But it does not the pressure drop the same through out the house.

Why not? Can someone explain this?

There is finite resistance to the flow of water in all the pipes. So, the pipes with the most water flowing in them will have the greatest pressure drop. If all the pipes (both hot and cold) were the same length, and all connected directly back to the same point, then you wouldn’t see this effect, but since the pipes are “T’d” off of a feeder, the pressure drop makes a difference in the water balance.

If all the valves are closed and there is no water flow then the pressure through out the whole house would be the same. But if you open one faucet and water begins to flow and a pressure drop occurs. The pressure drop is caused by friction. The friction will be greater in smaller pipes. If you want to see an example of this get a large straw and a extremely small straw. Now try sucking up a liquid, to get the same volume of drink will take more work.

Like Snnipe has been explaining the issue is caused by friction loss. the smaller the pipe the more friction loss occurs.

From a math perspective assuming my stated variables:

You have a 1/2 inch pipe running to the bathroom for cold water and a 1/2 pipe for hot water running from the water source. Both have straight lengths and fittings creating a friction loss equivalent of 100 feet. Your water source provides 60 pounds pressure. Running the shower draws 4 gallons of water 2 gallons hot 2 gallons cold.

The friction loss for 1/2 copper at 2 gallons a minute is .034psi per foot. If you are running no water the flow through that pipe is 0 gallons per minute with a friction loss of 0psi per foot.

When the shower is off the pressure throughout the 1/2inch line will be 60psi throughout the line. When the shower is on running 2 gallons per minute the pressure at the shower head is now 56.56psi.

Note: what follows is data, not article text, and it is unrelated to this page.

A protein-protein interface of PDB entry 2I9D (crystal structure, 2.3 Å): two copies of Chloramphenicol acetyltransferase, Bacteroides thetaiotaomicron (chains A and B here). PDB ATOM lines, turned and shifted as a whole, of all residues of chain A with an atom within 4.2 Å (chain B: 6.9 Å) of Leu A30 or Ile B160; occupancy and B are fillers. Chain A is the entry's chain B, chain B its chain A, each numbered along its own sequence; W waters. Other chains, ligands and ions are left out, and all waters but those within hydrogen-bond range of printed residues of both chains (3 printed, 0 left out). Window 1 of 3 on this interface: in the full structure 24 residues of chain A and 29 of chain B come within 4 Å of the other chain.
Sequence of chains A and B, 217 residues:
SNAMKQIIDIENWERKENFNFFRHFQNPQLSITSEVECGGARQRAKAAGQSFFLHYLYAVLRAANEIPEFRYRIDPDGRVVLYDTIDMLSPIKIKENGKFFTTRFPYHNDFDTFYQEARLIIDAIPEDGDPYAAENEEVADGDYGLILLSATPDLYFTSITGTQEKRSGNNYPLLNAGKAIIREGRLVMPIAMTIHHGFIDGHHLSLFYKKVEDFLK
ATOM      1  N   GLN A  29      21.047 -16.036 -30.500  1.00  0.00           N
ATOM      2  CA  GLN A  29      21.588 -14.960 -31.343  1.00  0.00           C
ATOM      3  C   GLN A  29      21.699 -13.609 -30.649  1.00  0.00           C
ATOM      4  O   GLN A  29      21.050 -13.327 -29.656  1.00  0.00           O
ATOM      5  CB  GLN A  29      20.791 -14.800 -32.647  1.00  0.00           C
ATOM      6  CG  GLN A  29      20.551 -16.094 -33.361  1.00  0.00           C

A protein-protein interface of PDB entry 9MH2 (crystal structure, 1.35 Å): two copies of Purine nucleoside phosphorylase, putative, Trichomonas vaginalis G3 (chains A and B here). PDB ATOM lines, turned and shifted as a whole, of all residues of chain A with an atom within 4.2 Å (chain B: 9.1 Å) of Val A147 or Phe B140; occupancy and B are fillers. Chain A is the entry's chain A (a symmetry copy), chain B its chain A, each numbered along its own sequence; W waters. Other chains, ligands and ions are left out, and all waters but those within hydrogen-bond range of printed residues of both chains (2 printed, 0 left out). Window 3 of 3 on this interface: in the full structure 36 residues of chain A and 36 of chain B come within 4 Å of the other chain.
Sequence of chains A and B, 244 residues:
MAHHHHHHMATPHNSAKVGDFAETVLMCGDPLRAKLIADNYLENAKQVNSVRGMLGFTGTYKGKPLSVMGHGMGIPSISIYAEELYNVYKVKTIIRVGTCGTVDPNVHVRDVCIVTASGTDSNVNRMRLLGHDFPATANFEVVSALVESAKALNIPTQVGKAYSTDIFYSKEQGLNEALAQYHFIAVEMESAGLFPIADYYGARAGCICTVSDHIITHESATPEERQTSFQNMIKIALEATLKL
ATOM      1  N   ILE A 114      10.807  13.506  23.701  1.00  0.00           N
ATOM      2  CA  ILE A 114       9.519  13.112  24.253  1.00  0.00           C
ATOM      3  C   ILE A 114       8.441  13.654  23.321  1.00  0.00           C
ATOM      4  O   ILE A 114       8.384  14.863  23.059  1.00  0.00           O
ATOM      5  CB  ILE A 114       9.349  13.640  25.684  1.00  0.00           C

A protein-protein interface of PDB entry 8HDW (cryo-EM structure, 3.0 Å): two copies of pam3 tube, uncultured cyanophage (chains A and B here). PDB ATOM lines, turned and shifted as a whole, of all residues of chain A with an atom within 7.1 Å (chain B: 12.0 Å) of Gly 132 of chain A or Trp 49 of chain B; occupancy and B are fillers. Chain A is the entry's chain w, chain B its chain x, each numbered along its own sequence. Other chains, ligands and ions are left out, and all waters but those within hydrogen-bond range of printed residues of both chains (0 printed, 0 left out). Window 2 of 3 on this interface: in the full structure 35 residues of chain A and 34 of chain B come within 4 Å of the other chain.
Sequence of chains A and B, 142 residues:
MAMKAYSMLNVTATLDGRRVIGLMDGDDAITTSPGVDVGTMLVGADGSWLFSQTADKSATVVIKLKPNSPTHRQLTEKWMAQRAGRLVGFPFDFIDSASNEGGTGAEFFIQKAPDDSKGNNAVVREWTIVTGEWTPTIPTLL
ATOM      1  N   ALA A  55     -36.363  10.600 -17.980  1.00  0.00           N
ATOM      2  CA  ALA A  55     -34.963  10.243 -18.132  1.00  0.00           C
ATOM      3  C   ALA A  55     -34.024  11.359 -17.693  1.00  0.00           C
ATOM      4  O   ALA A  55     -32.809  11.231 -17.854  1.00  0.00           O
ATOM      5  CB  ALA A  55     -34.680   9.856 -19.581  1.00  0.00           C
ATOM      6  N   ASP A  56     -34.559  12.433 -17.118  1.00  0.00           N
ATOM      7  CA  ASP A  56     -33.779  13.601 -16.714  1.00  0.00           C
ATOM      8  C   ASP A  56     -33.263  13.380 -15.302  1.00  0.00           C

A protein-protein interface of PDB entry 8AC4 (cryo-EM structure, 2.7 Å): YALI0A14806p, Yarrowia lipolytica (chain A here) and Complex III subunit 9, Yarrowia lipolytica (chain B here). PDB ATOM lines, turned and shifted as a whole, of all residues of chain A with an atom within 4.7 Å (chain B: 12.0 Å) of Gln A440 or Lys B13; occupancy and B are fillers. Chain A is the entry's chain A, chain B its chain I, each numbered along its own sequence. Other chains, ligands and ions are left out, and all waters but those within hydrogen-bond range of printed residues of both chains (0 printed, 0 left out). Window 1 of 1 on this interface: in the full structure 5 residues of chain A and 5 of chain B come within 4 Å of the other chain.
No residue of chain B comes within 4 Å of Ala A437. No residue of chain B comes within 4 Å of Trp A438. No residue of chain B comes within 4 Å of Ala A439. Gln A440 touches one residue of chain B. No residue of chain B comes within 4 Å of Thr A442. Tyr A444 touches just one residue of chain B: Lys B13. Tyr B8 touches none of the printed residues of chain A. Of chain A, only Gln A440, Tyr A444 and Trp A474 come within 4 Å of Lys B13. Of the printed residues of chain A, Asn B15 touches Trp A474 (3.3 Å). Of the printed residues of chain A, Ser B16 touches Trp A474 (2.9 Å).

Running both mixed hot and cold each at 2 gallons per minute both lines are experiencing the same pressure loss due to friction.

Now the have a toilet at the end of that same line. The toilet draws 2 gallons per minute of only cold water.

This means if you are running the shower and the toilet is filling at the same time you are drawing 4 gallons per minute through 100feet equivalent of 1/2 copper pipe. The friction loss for 1/2 copper at 4gpm is .1241psi per foot. So the pressure provided to the shower and toilet at the same time is 47.59psi.

So when you have just the shower running you are being sprayed by 2gpm of hot water at 56.56psi and 2gpm of cold water at 56.56psi. If during this shower someone flushes the toilet that changes the pressure to the shower head. While the toilet refills you are being sprayed with 2gpm hot water at 56.56psi and 2gpm of cold water at 47.59psi. Making the mixture a lot hotter than it normally would be.

Bigger pipes reduce friction loss considerably. If the hot and cold water had been run as 1inch pipes. the pressure loss would be .15psi at 2gpm and .056psi at 4gpm. The mixture would not change as considerably when someone flushes the toilet so you’d be unlikely to even notice a difference in the shower.

Hope that makes sense to you all.

Thanks for putting in the numbers. The last time I had to do flow rates was in 1970.